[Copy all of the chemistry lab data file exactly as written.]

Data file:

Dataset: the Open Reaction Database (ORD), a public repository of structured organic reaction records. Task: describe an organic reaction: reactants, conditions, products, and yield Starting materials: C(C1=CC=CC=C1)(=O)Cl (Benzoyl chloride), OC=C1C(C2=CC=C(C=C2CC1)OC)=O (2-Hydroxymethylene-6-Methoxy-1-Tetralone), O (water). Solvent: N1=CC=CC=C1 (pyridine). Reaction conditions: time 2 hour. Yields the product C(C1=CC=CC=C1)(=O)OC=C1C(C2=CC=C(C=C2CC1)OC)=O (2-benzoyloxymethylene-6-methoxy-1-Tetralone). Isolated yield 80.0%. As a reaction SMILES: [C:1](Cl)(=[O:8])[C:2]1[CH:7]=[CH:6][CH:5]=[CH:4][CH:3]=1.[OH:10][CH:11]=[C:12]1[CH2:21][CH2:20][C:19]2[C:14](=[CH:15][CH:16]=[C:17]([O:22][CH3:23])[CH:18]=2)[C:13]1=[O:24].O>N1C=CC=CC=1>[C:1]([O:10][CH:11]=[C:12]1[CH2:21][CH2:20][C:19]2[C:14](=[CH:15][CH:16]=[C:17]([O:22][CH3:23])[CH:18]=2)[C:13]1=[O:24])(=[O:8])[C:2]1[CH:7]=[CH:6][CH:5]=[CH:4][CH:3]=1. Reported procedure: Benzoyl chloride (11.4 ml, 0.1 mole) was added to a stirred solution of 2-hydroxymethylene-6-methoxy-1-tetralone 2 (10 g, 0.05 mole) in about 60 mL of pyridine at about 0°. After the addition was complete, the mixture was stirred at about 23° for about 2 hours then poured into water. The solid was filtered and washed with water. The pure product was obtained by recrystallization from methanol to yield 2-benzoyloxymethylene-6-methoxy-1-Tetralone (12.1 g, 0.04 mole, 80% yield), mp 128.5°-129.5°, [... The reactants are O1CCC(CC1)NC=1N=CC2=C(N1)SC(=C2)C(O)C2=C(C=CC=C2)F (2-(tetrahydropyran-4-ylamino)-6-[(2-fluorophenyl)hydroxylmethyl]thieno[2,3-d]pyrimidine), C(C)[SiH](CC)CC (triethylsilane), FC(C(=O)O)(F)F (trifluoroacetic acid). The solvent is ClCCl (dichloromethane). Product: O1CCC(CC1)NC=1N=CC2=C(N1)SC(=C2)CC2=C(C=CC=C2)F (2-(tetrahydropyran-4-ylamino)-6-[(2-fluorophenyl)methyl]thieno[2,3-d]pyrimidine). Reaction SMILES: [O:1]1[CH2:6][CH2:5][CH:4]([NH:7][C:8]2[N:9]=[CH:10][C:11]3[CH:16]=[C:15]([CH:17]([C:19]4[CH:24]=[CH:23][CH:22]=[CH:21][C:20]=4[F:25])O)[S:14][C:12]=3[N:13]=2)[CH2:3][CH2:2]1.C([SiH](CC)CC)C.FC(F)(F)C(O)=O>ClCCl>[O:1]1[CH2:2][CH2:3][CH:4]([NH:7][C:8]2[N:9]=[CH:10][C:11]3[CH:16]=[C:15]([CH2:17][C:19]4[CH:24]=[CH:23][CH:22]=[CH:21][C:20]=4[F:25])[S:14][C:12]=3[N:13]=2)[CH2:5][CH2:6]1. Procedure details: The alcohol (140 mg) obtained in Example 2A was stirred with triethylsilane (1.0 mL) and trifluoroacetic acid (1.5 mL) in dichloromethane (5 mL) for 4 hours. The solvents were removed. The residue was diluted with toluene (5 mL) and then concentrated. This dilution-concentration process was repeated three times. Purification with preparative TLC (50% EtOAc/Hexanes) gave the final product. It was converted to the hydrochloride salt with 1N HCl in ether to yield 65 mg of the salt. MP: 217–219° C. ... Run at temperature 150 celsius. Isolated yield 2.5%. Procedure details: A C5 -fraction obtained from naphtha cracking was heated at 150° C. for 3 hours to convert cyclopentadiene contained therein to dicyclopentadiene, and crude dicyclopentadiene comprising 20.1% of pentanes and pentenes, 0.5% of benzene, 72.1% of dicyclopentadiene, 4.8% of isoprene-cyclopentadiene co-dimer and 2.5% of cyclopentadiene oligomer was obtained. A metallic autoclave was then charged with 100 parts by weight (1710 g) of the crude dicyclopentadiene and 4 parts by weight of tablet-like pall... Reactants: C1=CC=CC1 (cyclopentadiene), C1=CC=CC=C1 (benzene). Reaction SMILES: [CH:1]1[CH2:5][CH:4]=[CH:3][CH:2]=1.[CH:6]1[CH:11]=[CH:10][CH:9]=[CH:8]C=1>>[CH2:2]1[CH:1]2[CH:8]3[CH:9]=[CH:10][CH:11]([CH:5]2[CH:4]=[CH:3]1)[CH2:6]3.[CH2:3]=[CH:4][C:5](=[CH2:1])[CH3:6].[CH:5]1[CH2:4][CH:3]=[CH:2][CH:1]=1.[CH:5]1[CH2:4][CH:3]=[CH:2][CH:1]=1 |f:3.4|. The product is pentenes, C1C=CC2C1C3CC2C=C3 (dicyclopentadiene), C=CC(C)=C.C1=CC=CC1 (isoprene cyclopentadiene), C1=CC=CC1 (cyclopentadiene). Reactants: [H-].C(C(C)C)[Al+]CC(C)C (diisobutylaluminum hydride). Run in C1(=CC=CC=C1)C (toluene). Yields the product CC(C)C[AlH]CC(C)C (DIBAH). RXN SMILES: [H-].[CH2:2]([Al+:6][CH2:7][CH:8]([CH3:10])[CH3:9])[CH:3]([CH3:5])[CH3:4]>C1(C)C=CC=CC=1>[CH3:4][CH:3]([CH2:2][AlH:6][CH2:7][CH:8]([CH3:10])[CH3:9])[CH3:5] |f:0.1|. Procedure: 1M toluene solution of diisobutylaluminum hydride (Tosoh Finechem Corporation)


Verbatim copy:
Dataset: the Open Reaction Database (ORD), a public repository of structured organic reaction records. Task: describe an organic reaction: reactants, conditions, products, and yield Starting materials: C(C1=CC=CC=C1)(=O)Cl (Benzoyl chloride), OC=C1C(C2=CC=C(C=C2CC1)OC)=O (2-Hydroxymethylene-6-Methoxy-1-Tetralone), O (water). Solvent: N1=CC=CC=C1 (pyridine). Reaction conditions: time 2 hour. Yields the product C(C1=CC=CC=C1)(=O)OC=C1C(C2=CC=C(C=C2CC1)OC)=O (2-benzoyloxymethylene-6-methoxy-1-Tetralone). Isolated yield 80.0%. As a reaction SMILES: [C:1](Cl)(=[O:8])[C:2]1[CH:7]=[CH:6][CH:5]=[CH:4][CH:3]=1.[OH:10][CH:11]=[C:12]1[CH2:21][CH2:20][C:19]2[C:14](=[CH:15][CH:16]=[C:17]([O:22][CH3:23])[CH:18]=2)[C:13]1=[O:24].O>N1C=CC=CC=1>[C:1]([O:10][CH:11]=[C:12]1[CH2:21][CH2:20][C:19]2[C:14](=[CH:15][CH:16]=[C:17]([O:22][CH3:23])[CH:18]=2)[C:13]1=[O:24])(=[O:8])[C:2]1[CH:7]=[CH:6][CH:5]=[CH:4][CH:3]=1. Reported procedure: Benzoyl chloride (11.4 ml, 0.1 mole) was added to a stirred solution of 2-hydroxymethylene-6-methoxy-1-tetralone 2 (10 g, 0.05 mole) in about 60 mL of pyridine at about 0°. After the addition was complete, the mixture was stirred at about 23° for about 2 hours then poured into water. The solid was filtered and washed with water. The pure product was obtained by recrystallization from methanol to yield 2-benzoyloxymethylene-6-methoxy-1-Tetralone (12.1 g, 0.04 mole, 80% yield), mp 128.5°-129.5°, [... The reactants are O1CCC(CC1)NC=1N=CC2=C(N1)SC(=C2)C(O)C2=C(C=CC=C2)F (2-(tetrahydropyran-4-ylamino)-6-[(2-fluorophenyl)hydroxylmethyl]thieno[2,3-d]pyrimidine), C(C)[SiH](CC)CC (triethylsilane), FC(C(=O)O)(F)F (trifluoroacetic acid). The solvent is ClCCl (dichloromethane). Product: O1CCC(CC1)NC=1N=CC2=C(N1)SC(=C2)CC2=C(C=CC=C2)F (2-(tetrahydropyran-4-ylamino)-6-[(2-fluorophenyl)methyl]thieno[2,3-d]pyrimidine). Reaction SMILES: [O:1]1[CH2:6][CH2:5][CH:4]([NH:7][C:8]2[N:9]=[CH:10][C:11]3[CH:16]=[C:15]([CH:17]([C:19]4[CH:24]=[CH:23][CH:22]=[CH:21][C:20]=4[F:25])O)[S:14][C:12]=3[N:13]=2)[CH2:3][CH2:2]1.C([SiH](CC)CC)C.FC(F)(F)C(O)=O>ClCCl>[O:1]1[CH2:2][CH2:3][CH:4]([NH:7][C:8]2[N:9]=[CH:10][C:11]3[CH:16]=[C:15]([CH2:17][C:19]4[CH:24]=[CH:23][CH:22]=[CH:21][C:20]=4[F:25])[S:14][C:12]=3[N:13]=2)[CH2:5][CH2:6]1. Procedure details: The alcohol (140 mg) obtained in Example 2A was stirred with triethylsilane (1.0 mL) and trifluoroacetic acid (1.5 mL) in dichloromethane (5 mL) for 4 hours. The solvents were removed. The residue was diluted with toluene (5 mL) and then concentrated. This dilution-concentration process was repeated three times. Purification with preparative TLC (50% EtOAc/Hexanes) gave the final product. It was converted to the hydrochloride salt with 1N HCl in ether to yield 65 mg of the salt. MP: 217–219° C. ... Run at temperature 150 celsius. Isolated yield 2.5%. Procedure details: A C5 -fraction obtained from naphtha cracking was heated at 150° C. for 3 hours to convert cyclopentadiene contained therein to dicyclopentadiene, and crude dicyclopentadiene comprising 20.1% of pentanes and pentenes, 0.5% of benzene, 72.1% of dicyclopentadiene, 4.8% of isoprene-cyclopentadiene co-dimer and 2.5% of cyclopentadiene oligomer was obtained. A metallic autoclave was then charged with 100 parts by weight (1710 g) of the crude dicyclopentadiene and 4 parts by weight of tablet-like pall... Reactants: C1=CC=CC1 (cyclopentadiene), C1=CC=CC=C1 (benzene). Reaction SMILES: [CH:1]1[CH2:5][CH:4]=[CH:3][CH:2]=1.[CH:6]1[CH:11]=[CH:10][CH:9]=[CH:8]C=1>>[CH2:2]1[CH:1]2[CH:8]3[CH:9]=[CH:10][CH:11]([CH:5]2[CH:4]=[CH:3]1)[CH2:6]3.[CH2:3]=[CH:4][C:5](=[CH2:1])[CH3:6].[CH:5]1[CH2:4][CH:3]=[CH:2][CH:1]=1.[CH:5]1[CH2:4][CH:3]=[CH:2][CH:1]=1 |f:3.4|. The product is pentenes, C1C=CC2C1C3CC2C=C3 (dicyclopentadiene), C=CC(C)=C.C1=CC=CC1 (isoprene cyclopentadiene), C1=CC=CC1 (cyclopentadiene). Reactants: [H-].C(C(C)C)[Al+]CC(C)C (diisobutylaluminum hydride). Run in C1(=CC=CC=C1)C (toluene). Yields the product CC(C)C[AlH]CC(C)C (DIBAH). RXN SMILES: [H-].[CH2:2]([Al+:6][CH2:7][CH:8]([CH3:10])[CH3:9])[CH:3]([CH3:5])[CH3:4]>C1(C)C=CC=CC=1>[CH3:4][CH:3]([CH2:2][AlH:6][CH2:7][CH:8]([CH3:10])[CH3:9])[CH3:5] |f:0.1|. Procedure: 1M toluene solution of diisobutylaluminum hydride (Tosoh Finechem Corporation)